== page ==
Beware the pitfalls of virtual world
Daring friends to do something outrageous, or even dangerous, is nothing new, but before the advent of social media it was something just practised among groups of mates on a night out. Now anyone, anywhere, can feel pressured into taking part in a potentially lethal online drinking craze.
Some, like the young Newry woman who plunged a goldfish into a glass of alcohol and then swallowed it live, are just silly. But there are suspicions that at least two young men have lost their lives after taking part in a dare.
Peer pressure can be as insidious as bullying, and while it is simple to say that anyone who doesn't want to take part in this craze can just switch off their online devices, it often doesn't work out that way. With young people routinely spending four or five hours a day online, the virtual world can seem as real as the real world and it is easy to lose a sense of perspective. How often have we read of young people posting messages online which could harm their future careers – or in extreme cases of bullying even cause someone else to harm themselves physically?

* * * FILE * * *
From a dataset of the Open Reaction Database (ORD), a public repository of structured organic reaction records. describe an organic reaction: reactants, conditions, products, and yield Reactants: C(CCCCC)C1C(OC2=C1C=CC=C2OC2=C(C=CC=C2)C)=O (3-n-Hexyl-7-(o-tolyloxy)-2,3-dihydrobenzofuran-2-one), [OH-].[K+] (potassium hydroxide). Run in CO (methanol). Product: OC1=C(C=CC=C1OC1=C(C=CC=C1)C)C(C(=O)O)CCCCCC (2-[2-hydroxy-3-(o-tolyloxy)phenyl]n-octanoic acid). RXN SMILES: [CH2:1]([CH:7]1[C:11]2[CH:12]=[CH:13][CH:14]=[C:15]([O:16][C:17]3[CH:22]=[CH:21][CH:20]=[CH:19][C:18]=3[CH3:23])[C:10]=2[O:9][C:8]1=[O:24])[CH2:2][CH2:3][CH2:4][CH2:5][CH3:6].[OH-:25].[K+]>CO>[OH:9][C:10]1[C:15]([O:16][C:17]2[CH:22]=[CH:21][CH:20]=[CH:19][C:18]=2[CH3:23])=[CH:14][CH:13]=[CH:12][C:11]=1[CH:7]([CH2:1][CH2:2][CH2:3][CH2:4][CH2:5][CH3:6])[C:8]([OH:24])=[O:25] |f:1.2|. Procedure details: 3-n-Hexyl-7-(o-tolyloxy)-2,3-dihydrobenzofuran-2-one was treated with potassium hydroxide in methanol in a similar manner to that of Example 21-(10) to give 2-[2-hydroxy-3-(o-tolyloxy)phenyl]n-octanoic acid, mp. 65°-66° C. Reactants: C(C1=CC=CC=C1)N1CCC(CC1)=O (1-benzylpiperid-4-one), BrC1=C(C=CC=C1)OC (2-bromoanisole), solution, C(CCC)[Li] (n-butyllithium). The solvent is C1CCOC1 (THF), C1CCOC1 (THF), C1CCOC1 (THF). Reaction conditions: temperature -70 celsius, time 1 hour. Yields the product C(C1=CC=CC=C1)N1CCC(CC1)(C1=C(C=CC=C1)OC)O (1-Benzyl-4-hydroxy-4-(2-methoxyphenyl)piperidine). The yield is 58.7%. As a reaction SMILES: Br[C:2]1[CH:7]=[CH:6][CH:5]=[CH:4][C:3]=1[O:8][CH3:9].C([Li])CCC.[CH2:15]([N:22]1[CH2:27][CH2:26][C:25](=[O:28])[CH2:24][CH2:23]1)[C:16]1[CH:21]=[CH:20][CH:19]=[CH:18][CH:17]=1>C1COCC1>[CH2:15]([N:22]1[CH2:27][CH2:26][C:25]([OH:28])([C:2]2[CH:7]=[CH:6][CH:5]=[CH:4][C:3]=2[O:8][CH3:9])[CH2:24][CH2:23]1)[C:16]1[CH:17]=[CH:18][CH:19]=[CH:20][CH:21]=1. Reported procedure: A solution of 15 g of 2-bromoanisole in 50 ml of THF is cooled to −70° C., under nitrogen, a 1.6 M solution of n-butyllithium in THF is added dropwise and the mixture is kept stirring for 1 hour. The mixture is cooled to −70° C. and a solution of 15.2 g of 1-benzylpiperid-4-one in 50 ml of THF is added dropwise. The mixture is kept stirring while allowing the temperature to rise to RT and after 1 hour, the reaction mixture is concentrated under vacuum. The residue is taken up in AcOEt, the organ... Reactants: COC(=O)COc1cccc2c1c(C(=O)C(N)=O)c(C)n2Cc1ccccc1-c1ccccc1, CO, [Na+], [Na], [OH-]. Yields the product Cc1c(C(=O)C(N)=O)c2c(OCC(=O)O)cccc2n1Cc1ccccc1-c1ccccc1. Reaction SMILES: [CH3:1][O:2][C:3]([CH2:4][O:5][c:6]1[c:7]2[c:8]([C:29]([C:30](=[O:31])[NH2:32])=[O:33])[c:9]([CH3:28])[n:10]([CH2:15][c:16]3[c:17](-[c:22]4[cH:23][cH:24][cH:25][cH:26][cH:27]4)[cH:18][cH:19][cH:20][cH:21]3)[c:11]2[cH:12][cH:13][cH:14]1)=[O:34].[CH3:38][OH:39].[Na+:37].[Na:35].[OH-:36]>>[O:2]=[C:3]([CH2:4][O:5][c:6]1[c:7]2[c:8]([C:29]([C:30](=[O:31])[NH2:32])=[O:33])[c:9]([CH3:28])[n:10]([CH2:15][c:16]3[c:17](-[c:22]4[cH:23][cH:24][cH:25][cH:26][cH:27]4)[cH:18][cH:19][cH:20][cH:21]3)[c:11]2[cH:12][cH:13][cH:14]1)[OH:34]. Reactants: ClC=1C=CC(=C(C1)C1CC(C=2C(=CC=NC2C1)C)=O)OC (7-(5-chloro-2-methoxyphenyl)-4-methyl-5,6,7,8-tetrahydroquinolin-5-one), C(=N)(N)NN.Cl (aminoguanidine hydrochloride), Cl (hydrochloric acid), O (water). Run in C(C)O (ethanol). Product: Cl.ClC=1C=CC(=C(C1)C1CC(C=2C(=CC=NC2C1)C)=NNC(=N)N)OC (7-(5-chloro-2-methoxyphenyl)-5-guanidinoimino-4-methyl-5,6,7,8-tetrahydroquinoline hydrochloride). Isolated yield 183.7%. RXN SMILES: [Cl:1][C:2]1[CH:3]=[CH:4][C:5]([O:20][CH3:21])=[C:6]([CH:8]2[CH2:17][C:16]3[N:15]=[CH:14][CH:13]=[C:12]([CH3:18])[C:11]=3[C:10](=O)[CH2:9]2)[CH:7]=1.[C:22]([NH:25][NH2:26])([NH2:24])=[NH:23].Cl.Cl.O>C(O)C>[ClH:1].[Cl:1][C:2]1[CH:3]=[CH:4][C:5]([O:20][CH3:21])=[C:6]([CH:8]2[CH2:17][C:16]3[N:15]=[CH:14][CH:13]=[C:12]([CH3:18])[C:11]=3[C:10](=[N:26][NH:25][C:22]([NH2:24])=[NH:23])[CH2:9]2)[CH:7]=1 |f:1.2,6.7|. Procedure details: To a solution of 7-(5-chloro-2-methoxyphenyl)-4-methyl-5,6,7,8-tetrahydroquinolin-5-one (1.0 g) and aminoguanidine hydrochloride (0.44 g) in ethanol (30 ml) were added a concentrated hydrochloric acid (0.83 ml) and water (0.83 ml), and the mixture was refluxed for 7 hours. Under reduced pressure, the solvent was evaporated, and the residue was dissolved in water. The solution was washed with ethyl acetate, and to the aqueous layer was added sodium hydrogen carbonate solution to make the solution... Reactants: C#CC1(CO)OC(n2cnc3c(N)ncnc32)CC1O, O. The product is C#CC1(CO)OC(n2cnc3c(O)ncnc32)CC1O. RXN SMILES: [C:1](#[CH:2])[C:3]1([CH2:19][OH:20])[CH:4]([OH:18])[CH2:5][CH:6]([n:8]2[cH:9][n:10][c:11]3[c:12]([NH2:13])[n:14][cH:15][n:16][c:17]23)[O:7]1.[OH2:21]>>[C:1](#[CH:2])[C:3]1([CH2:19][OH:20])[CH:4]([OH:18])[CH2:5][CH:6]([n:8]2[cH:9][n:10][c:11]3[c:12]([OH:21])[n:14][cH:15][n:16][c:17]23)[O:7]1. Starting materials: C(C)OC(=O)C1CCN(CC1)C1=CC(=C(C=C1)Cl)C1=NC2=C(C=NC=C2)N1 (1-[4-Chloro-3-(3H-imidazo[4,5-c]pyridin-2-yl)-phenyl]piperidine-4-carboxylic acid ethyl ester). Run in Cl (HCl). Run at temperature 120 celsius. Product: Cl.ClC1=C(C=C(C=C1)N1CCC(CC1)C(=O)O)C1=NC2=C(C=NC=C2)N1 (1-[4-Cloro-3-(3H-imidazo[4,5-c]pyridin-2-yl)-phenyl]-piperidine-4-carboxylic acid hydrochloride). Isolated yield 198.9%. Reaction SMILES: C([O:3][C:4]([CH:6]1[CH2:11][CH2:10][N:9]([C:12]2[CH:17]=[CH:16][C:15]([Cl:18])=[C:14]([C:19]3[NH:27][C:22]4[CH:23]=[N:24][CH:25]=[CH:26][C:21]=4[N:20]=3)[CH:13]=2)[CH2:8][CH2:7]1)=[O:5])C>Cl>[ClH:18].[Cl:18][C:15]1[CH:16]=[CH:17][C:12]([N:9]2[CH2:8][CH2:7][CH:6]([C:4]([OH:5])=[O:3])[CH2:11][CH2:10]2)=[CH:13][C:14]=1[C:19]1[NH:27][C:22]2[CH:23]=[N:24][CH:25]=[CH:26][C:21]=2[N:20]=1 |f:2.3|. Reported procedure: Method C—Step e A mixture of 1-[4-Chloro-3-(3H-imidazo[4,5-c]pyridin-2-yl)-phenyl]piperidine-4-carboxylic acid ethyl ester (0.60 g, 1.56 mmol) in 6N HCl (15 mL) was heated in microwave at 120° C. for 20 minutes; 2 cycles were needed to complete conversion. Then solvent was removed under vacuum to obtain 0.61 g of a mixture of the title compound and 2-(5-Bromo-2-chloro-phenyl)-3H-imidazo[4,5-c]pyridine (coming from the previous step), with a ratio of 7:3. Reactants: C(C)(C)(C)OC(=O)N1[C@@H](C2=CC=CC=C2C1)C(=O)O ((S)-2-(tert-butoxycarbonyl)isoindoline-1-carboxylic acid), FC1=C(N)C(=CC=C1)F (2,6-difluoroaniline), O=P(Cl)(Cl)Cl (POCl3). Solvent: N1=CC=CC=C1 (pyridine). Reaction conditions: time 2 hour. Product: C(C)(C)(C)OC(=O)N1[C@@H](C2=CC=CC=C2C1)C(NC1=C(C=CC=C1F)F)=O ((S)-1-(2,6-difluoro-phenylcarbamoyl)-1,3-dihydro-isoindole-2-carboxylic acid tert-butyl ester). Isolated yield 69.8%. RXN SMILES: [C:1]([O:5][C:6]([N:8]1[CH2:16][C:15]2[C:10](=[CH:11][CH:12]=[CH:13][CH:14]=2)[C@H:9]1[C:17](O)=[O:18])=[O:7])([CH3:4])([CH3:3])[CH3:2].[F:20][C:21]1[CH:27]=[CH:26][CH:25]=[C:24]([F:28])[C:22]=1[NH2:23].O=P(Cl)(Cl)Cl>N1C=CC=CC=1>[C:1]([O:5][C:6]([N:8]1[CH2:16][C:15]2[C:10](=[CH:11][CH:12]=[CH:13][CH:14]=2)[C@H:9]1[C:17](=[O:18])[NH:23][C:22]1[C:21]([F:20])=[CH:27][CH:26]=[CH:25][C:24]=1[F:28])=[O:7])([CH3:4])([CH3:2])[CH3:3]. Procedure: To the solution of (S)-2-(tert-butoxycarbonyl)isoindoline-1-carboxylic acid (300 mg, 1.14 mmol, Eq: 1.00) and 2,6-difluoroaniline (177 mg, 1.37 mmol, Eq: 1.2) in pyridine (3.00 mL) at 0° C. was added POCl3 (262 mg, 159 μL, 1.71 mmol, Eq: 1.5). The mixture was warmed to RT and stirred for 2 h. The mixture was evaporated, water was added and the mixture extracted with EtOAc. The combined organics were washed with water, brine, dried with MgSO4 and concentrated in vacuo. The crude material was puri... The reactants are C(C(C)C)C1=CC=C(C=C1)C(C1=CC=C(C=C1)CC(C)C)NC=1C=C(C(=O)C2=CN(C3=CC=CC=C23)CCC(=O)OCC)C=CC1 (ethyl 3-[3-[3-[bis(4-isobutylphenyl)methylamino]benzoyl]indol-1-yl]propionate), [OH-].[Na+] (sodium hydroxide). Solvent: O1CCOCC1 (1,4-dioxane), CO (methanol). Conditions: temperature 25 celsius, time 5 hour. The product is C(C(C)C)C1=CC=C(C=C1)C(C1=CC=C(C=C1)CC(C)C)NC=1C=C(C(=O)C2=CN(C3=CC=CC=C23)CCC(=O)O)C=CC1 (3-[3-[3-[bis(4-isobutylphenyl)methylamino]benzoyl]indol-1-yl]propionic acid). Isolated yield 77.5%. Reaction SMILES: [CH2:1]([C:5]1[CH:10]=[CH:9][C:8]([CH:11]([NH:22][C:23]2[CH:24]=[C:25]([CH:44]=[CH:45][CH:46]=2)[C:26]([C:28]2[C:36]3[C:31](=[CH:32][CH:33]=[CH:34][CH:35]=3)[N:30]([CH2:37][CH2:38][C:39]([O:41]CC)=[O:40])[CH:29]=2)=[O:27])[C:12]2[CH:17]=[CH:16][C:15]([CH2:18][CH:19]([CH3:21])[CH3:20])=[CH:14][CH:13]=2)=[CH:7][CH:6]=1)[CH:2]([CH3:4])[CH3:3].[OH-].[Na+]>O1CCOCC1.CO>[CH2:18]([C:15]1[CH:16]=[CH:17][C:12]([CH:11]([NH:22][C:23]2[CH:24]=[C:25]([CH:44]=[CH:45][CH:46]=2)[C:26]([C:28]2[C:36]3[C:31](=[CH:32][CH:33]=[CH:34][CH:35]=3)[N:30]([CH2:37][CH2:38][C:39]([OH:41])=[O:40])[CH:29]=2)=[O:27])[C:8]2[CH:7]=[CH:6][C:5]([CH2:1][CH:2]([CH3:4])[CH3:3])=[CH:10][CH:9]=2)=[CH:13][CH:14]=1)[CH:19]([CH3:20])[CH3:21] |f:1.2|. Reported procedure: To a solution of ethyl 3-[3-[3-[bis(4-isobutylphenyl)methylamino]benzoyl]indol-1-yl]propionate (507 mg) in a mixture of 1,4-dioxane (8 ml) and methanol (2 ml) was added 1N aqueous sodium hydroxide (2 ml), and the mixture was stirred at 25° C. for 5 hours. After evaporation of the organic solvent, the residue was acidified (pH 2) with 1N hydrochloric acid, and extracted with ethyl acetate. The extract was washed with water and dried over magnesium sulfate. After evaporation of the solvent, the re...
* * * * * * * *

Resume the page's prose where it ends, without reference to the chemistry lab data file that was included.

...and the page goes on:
Like the girl who swallowed the goldfish, it is only later in the cold light of day that they suddenly realise the full import of what they have got involved in.
Those who set up a Northern Ireland-centred Facebook page on the drinking craze have done the proper thing by closing it down.
It is a craze which has got out of hand with young people taking large amounts of highly alcoholic cocktails and it is almost inevitable that it would end in tragedy.
But it is more difficult to stop all forms of online pressure or bullying. For young people, social media is an escape from their everyday existence.
Yet they have to learn how to use this tool safely and to report any abuse. Most of all they need to spend more time in the real world.